Lessons for Kenya from Europe

[SIZE=5]Lessons for Kenya from Europe[/SIZE]

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[li]These and other services have been made possible for the taxes that Kenyans pay.[/li][li]Kenya is bigger economy compared to its neighbours.[/li][/ul]
When Germany made it easy for Turks to move in and work there, a unique problem presented itself.

“We wanted workers for our factories,” one opinion shaper said in 2005. “We got people instead.”

Education in Germany is free. When Turks went to work there, they went with their families, which meant that their children were also entitled to free education.

Similarly, mothers with young children get a monthly stipend for every child as part of Germany’s policy to encourage couples to have children.


When poor Turkish women learnt of the programme, many invested in child-bearing. To this day, in cities like Berlin, it is not uncommon to find a pregnant Turkish woman pushing a pram with three children.

Each child represents a monthly stipend for the mother, but they will enjoy unfettered access to Europe in a way that their parents could never have dreamt when they were young.

These are some of the lessons that Kenya could learn if Tuesday’s declaration by President Uhuru Kenyatta is implemented. In his inauguration speech, he said that East Africans with identity cards from their home countries would be treated as Kenyans.

The open invitation instantly raises the question of whether the children of East Africans will enjoy free primary and free day secondary education if their parents move to Kenya.

It could also mean that they will be entitled to enjoy other benefits, such as being signed up with National Hospital Insurance Fund (NHIF), which means that they will enjoy all the benefits that the scheme offers its Kenyan members.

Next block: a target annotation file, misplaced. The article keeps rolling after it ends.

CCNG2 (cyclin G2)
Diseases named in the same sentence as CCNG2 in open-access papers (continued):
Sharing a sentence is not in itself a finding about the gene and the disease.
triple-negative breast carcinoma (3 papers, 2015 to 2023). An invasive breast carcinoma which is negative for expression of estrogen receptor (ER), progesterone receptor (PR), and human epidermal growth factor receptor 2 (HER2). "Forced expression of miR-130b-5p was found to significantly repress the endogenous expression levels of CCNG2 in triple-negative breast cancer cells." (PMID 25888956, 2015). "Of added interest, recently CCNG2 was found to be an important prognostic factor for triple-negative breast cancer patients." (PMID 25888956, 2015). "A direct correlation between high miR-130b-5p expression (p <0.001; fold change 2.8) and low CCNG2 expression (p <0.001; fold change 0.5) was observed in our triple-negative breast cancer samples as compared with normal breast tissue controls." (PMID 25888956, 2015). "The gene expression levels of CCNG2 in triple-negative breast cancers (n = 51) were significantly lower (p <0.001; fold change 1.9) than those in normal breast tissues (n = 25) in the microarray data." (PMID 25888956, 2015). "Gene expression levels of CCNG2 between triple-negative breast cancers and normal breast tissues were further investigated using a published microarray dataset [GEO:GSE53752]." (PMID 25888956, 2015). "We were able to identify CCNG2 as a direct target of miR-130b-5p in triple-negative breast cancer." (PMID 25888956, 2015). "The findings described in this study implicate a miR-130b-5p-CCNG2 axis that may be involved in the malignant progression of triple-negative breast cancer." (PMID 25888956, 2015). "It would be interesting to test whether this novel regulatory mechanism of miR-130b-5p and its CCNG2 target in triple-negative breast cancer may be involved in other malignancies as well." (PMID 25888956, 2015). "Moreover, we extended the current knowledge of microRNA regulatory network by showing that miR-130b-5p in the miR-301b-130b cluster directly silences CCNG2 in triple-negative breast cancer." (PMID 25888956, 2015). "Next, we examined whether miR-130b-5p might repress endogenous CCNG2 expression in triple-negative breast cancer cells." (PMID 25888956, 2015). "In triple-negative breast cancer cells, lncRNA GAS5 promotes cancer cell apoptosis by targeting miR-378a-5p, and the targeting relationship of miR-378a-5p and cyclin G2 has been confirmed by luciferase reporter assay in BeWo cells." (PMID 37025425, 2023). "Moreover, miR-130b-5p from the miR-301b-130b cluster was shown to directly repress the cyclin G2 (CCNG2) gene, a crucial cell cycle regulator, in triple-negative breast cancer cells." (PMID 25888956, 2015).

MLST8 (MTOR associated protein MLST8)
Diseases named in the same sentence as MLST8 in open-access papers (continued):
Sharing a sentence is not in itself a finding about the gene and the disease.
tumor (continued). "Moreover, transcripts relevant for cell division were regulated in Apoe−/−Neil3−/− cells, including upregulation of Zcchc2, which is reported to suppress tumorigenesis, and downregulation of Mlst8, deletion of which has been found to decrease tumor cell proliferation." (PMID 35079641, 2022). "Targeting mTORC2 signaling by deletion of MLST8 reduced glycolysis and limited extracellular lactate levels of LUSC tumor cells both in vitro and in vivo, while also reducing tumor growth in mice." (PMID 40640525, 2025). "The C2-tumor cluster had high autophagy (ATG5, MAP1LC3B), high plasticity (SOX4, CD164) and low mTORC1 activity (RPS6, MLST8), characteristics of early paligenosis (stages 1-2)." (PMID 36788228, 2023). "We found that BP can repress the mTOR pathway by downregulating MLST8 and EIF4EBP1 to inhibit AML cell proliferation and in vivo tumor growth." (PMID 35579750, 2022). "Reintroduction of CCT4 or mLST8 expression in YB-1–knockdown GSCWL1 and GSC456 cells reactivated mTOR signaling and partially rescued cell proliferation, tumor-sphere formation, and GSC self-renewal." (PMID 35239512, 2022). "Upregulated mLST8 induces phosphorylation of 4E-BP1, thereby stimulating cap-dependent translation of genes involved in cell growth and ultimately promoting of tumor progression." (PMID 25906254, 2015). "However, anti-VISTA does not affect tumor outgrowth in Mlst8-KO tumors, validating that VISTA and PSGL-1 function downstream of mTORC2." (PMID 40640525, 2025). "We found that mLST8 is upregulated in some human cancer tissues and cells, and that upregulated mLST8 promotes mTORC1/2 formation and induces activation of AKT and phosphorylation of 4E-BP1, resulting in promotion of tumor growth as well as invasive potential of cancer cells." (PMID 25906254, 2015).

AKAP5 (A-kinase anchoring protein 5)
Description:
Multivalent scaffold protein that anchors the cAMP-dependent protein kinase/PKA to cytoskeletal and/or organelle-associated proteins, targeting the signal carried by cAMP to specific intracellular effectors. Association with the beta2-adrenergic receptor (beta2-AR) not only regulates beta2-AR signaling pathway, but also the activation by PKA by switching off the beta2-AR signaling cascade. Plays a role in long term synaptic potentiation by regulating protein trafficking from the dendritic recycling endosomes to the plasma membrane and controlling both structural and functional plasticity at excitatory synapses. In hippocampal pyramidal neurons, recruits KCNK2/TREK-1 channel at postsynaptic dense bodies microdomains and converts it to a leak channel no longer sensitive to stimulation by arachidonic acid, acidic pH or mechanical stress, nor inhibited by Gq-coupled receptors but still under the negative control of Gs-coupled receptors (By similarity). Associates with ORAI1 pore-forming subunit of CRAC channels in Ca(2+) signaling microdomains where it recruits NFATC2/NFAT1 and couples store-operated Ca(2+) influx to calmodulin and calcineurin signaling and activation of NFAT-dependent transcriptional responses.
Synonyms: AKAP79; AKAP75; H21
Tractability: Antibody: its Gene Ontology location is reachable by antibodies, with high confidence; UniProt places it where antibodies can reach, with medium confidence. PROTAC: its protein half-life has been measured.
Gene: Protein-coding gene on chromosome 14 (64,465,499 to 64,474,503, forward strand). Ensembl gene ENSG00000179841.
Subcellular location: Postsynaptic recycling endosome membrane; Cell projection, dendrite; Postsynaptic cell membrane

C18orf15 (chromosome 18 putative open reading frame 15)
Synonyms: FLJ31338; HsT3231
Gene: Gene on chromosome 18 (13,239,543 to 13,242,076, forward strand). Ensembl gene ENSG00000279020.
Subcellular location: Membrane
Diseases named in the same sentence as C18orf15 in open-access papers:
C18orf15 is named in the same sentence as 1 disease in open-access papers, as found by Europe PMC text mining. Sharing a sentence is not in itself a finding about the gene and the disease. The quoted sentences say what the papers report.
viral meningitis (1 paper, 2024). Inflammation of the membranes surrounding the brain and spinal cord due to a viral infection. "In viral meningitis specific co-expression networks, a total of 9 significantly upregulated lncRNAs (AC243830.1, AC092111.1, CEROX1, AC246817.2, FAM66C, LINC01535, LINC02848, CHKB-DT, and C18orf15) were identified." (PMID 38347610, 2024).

These and other services have been made possible for the taxes that Kenyans pay.

How will they feel when they are asked to share them with other East Africans?


The social safeguards programmes that Kenya has put in place are largely funded by the taxes of the working class, who constitute only a small fraction of the entire population.

In Exodus, Paul Collier’s seminal book on migration, he says, “for redistribution to be politically feasible, sufficient fortunate people must be willing to subsidise the less fortunate.” But he goes on to add that “there is evidence that what erodes the willingness to redistribute is the rate at which diversity increases.”

What this could mean for Kenya in the medium and long term is that there could be increased reticence to fund social safeguards if it is seen to benefit a growing number of East Africans…


Globalisation positives are great but Kenyans are not ready for them. These borders we didn’t create them. Mzungu did. This Kenyan identity we didn’t create it, it was imposed on us by kaburu. If we didn’t get colonised I probably wouldn’t know what is a Bible or who is a Turkana. But we don’t live backwards so we must accept what and who we are and try to forge forwards. But forging forwards cannot be heading straight to the cliff. The more I think of what Uhuru snuck on Kenyans after the elections are over and he is sworn in as president the more I feel alitutukojolea kwa uso.
Had he told Kenyans during campaigns that he was going to throw borders open soon after being sworn in I doubt Kenyans would have voted for him with such enthusiasm.
He is the president and obviously knows more that we do and has better think tanks than our Kenyatalk but we’re nervous.

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I don’t think paying for a visa guaranteed permanent residence :smiley:


Yes but with our corrupt people and system, this is like a loose cannon situation .
Somalia used to enter kenya at 1000USD per head, then another 20000kes he got a passport .
What isn’t possible in this Kenya, given the right environment to make illegal money ?


I need to re-read Paul Collier’s The Bottom Billion